If you choose to move forward, HD-80, boosted followed by Citralic (and be very careful with your neutralizer on redwood as it doesn't behave in the normal way) is going to be a starting point. (

Our phones are always on.......


Beth & Rod

SR Wood Geek / Moderator
I want to add one point of clarification....
Flipping boards doesn't always work, and very often you end up with splintered areas around where the nails were. Many see it as (sorry) a cheap way out. Counter sinking nails and sanding after stripping is the best option, and if you have to replace the board, you end up with a better look than flipping them most of the time.

For more wood care information try visiting

Great forum for wood care!

Big Mike

HD-80 boosted with Sodium Hydroxide

UMM.... HD-80 is sodium hydroxide & sodium metasilicate. The "boost" is propylene glycol.

As to what other have said, yes this is no job for a first timer. Behr is tough, but Thompsons, not so much. Redwood is a touchy wood to deal with, and not as forgiving as PTP or WRC. Sanding might be your best option.


New member
I have always added more Hydroxide to boost, ( and yes I knew that HD-80 also had Sodium hydroxide in it) never tried Propylene glycol before?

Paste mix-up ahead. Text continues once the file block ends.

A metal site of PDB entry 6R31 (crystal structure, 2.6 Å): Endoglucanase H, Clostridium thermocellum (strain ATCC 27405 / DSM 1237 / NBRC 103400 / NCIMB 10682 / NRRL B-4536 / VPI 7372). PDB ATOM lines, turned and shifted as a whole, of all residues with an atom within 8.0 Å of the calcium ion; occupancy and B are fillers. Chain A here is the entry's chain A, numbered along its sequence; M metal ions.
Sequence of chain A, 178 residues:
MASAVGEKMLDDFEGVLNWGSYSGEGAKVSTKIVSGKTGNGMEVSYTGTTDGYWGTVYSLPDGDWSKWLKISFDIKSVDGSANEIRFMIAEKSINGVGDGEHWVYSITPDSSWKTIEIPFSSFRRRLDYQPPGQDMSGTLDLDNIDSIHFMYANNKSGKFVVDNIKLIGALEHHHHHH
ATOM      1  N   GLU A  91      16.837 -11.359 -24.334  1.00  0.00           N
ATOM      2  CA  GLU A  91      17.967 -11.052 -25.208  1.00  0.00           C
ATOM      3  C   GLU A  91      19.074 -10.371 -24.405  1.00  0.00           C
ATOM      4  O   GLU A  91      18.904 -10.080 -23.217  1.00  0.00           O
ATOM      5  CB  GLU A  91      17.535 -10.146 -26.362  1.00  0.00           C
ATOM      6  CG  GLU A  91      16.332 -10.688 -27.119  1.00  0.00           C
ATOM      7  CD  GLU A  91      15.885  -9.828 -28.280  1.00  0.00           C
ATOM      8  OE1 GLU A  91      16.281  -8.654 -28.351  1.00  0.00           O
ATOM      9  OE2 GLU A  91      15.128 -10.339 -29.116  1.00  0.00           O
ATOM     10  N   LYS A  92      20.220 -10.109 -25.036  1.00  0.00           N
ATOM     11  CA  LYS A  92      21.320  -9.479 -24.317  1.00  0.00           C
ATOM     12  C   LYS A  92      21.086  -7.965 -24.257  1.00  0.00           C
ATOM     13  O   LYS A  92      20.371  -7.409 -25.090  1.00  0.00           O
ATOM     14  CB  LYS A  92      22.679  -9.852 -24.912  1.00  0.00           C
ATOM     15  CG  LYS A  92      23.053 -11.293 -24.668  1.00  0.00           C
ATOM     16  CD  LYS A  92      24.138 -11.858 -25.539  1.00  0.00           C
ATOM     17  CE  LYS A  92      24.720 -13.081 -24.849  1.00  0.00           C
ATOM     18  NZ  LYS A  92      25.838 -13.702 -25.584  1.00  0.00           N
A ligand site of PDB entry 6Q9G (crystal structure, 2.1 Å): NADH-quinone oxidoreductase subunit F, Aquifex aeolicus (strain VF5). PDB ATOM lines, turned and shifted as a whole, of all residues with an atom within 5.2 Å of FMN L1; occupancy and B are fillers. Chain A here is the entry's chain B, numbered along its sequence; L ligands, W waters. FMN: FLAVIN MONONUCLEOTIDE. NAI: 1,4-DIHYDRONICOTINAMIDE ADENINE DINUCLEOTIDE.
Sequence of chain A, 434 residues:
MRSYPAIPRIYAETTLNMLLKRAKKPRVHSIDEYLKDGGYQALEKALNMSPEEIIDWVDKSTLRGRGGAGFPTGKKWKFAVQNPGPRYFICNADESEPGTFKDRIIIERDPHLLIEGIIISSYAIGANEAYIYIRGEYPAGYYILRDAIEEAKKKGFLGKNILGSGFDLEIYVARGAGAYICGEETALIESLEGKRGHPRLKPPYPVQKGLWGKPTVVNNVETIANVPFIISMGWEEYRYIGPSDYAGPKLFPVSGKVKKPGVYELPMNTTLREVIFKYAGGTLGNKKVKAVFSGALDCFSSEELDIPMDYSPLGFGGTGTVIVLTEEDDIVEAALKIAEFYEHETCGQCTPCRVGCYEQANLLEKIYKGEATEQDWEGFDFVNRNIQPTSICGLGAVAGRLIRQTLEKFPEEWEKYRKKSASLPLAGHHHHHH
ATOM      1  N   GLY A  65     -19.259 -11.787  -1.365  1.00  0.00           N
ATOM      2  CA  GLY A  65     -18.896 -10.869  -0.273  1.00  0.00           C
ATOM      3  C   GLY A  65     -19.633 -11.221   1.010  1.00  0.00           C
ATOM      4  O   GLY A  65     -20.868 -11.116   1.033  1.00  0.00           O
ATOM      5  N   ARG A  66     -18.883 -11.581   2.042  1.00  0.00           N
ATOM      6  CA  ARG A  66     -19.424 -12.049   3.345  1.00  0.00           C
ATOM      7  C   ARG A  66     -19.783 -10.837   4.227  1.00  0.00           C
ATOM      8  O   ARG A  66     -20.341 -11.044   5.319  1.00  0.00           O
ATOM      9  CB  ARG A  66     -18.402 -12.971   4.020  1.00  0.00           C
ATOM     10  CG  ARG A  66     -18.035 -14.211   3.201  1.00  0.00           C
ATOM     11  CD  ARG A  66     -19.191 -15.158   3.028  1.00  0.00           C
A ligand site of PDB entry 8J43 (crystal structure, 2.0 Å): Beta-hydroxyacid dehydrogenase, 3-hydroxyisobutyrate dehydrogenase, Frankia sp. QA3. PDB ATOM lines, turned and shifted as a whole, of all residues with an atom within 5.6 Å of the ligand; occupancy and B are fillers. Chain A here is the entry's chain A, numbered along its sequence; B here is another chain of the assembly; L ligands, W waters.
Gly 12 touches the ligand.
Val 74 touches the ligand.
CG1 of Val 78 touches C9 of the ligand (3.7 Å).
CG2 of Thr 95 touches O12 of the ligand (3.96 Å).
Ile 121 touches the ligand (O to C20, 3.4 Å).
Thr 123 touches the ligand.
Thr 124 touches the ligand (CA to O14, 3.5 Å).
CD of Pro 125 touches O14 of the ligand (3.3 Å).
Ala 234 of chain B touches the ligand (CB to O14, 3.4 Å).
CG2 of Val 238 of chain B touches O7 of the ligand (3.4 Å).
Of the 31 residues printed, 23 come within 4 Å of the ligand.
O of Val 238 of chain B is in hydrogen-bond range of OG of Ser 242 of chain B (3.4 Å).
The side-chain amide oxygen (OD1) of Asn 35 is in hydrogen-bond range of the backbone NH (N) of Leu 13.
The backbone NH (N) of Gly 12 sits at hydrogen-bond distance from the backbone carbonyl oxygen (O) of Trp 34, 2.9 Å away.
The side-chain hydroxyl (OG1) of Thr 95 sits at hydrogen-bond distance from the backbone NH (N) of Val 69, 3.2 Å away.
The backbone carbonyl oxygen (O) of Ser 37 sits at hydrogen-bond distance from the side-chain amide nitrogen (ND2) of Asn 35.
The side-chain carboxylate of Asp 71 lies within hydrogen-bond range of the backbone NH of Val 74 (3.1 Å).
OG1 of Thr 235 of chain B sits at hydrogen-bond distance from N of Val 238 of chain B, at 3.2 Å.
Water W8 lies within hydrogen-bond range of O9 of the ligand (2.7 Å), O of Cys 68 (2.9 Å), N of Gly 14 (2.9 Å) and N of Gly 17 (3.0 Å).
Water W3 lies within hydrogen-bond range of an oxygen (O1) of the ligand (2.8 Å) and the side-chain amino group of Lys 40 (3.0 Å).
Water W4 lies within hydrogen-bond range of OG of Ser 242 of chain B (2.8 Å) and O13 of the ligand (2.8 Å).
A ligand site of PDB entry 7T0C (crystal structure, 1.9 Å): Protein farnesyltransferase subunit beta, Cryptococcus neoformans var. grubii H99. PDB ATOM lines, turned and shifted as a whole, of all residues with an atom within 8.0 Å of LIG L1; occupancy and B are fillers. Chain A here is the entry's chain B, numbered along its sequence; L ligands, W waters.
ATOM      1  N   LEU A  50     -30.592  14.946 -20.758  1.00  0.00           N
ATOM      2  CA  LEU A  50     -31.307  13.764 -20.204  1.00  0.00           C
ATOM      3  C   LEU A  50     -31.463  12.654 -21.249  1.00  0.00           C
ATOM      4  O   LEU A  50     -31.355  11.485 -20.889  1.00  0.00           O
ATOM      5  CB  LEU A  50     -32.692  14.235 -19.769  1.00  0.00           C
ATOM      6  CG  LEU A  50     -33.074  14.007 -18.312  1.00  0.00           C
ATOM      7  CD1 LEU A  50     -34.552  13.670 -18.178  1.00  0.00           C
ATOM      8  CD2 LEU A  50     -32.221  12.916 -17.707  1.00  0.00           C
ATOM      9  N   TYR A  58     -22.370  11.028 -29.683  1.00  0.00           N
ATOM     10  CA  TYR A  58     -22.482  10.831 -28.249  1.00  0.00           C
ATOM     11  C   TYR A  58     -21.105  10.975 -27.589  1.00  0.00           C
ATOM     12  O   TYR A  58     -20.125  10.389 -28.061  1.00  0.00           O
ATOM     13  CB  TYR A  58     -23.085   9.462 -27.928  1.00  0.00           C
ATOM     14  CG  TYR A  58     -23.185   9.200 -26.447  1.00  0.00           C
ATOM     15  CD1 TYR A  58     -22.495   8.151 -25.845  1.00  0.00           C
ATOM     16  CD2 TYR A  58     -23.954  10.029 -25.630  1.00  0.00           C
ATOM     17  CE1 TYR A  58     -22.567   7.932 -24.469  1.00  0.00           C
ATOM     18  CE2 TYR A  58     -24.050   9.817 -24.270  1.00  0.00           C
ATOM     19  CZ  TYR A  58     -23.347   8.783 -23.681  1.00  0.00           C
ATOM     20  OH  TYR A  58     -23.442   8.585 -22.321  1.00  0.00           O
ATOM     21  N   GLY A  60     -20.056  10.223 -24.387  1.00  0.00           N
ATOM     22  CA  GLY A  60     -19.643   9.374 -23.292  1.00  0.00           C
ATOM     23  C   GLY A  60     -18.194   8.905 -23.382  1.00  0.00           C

Robert Fisher

New member
Thanks for all the replies... it's clear that this is exactly the kind of nightmare I suspected it might be.
Seems to me that their buddy the contractor owes them some clean-up work, but that's for them to resolve.
Does anybody else think that removing and planing the boards might be the best/simplest solution? Seems to me that if they were going to pull them up to flip them they might as well do that; any further thoughts would be appreciated.
One other question: Is there something I can do to 'wash off' the Thompson's in the meantime (without going so far as to strip the wood)? Their big issue right now is that the stuff is getting all over everything, and if I could at least put a stop to that it would be a help to them, and then they could consider their other options later in the spring.

Thanks again,

Carolina Prowash

Exterior Surface Pros
I want to add one point of clarification....
Flipping boards doesn't always work, and very often you end up with splintered areas around where the nails were. Many see it as (sorry) a cheap way out.

The reason I made that point as an option is that he indicated the deck was only about a year old. I wouldn't call that the "cheap" way out considering the relative newness of the deck. :shrug:

One other question: Is there something I can do to 'wash off' the Thompson's in the meantime (without going so far as to strip the wood)?

I don't think you can just "wash off" Thompsons - but then again, it shouldn't be getting all over their stuff either.

Wash it

Go in with a sodium Hydroxide based stripper and wash it. You'll at least get the oil up. You may find that the Behr comes up some too. It can be a tough job, but if you go in with a mind set of how hard it's ging to be, then it will be. Relax a bit and go wash off the oil. That shouldn't be all theat bad.